Manitoba, Ontario and Quebec are the largest pig-producing and pig-slaughtering provinces in Canada. Approximately one-quarter of all Canadian pigs are exported to the U.S. for fattening and slaughter.
Typically, a sow has about 2.2 pregnancies a year, producing 19 to 22 pigs annually. A sow has an average of only three litters before her productivity wanes and she is sent to slaughter at an age of 24 to 30 months. Sows that are no longer productive are termed “cull sows.” Due to prolonged confinement, lack of exercise and the fact that pigs have been bred for large size, culls sows often experience lameness, foot injuries, weakened bones and painful abrasions. When sent to slaughter, pigs that have difficulty walking or navigating the transport ramps are too often roughly handled and outright abused. Electric prods, despite being discouraged by animal welfare scientists, are over-used, causing pigs to go down (“downers” are animals that are unable to stand or walk).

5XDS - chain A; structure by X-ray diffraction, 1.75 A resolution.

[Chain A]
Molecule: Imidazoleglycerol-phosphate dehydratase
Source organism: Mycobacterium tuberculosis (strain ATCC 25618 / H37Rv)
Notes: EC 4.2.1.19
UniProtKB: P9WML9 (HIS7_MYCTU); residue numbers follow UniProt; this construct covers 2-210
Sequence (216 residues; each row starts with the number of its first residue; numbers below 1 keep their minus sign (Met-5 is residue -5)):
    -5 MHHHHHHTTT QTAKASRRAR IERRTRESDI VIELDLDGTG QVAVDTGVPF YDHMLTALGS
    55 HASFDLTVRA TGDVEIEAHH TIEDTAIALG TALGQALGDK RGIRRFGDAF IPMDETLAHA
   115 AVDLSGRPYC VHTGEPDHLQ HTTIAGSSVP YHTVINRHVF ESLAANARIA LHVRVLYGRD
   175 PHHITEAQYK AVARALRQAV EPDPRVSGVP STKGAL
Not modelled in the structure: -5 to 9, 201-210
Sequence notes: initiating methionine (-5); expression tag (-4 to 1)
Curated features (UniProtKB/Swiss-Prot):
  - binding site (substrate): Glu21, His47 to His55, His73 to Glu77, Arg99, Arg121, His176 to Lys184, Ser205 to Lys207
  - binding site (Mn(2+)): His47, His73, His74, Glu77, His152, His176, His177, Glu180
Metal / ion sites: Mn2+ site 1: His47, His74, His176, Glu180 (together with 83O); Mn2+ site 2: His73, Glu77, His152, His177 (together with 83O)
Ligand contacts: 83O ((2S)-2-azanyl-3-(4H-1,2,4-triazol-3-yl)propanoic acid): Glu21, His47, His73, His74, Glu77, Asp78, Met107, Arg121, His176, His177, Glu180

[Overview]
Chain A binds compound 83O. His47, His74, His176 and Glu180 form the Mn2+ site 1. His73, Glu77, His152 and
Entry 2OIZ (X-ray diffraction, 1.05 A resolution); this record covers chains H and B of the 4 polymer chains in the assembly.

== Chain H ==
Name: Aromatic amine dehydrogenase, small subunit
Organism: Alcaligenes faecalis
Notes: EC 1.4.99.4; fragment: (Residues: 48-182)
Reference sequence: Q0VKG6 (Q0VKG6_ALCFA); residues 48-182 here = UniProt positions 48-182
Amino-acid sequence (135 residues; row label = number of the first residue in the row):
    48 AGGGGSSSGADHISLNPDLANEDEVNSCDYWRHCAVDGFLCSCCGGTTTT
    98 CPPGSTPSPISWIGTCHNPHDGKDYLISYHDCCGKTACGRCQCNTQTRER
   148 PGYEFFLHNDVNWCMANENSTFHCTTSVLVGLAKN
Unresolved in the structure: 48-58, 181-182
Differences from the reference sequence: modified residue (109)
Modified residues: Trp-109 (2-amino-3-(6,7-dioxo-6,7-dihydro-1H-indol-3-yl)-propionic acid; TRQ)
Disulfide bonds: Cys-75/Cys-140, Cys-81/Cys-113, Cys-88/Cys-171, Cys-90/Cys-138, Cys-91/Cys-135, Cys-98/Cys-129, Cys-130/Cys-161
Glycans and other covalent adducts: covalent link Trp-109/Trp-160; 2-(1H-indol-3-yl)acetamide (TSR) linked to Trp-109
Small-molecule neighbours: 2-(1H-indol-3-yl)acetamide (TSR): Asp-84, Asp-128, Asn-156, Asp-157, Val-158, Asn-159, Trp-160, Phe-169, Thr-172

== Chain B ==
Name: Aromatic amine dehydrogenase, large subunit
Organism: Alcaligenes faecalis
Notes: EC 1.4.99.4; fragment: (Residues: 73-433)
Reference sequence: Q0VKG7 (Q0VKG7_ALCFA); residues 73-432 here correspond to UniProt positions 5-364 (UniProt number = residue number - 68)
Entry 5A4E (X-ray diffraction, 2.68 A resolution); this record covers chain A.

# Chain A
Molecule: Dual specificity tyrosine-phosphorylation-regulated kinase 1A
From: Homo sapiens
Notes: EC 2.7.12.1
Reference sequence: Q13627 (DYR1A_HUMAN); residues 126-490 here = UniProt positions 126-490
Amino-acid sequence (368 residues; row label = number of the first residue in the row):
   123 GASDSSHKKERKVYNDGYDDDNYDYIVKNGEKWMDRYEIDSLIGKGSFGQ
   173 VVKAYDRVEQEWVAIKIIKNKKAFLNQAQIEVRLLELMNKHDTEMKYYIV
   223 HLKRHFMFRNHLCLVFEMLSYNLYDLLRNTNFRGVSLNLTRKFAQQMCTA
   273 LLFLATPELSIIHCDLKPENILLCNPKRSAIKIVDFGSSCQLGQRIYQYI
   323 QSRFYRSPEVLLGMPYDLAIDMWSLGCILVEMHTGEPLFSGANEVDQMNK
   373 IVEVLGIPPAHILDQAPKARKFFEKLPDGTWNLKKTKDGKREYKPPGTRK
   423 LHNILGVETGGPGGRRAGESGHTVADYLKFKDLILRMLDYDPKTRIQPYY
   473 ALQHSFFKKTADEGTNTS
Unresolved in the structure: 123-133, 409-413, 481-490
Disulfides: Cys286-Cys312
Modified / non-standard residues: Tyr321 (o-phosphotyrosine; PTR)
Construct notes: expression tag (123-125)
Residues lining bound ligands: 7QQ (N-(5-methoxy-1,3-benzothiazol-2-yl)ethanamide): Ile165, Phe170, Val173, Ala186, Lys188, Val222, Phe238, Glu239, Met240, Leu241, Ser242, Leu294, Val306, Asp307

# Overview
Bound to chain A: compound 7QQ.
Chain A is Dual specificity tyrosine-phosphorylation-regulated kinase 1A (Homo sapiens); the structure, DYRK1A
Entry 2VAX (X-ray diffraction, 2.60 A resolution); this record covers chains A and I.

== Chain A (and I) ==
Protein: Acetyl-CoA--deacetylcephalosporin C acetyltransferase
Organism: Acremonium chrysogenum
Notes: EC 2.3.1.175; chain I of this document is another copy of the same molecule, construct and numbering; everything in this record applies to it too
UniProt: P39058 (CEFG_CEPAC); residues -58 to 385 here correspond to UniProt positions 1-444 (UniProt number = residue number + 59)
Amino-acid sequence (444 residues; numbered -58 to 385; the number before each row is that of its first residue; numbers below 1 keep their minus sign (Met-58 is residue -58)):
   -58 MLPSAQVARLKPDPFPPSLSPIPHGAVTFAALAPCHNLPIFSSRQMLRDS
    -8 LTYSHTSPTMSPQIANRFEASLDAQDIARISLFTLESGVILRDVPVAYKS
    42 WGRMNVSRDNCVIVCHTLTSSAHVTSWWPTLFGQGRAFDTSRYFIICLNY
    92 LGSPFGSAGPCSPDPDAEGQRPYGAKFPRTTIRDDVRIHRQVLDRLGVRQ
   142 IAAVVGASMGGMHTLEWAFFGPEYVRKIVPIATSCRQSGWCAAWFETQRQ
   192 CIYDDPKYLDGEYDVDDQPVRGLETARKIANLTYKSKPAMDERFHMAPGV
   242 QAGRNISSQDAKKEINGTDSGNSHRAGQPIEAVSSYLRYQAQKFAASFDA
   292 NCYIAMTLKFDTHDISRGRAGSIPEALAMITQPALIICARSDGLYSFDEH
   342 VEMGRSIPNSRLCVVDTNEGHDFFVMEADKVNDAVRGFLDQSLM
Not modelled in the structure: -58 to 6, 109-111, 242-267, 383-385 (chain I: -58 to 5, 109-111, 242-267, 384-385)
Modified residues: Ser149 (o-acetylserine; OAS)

For more information on sow stalls, download this fact sheet.
Source: Canadian Coalition for Farm Animals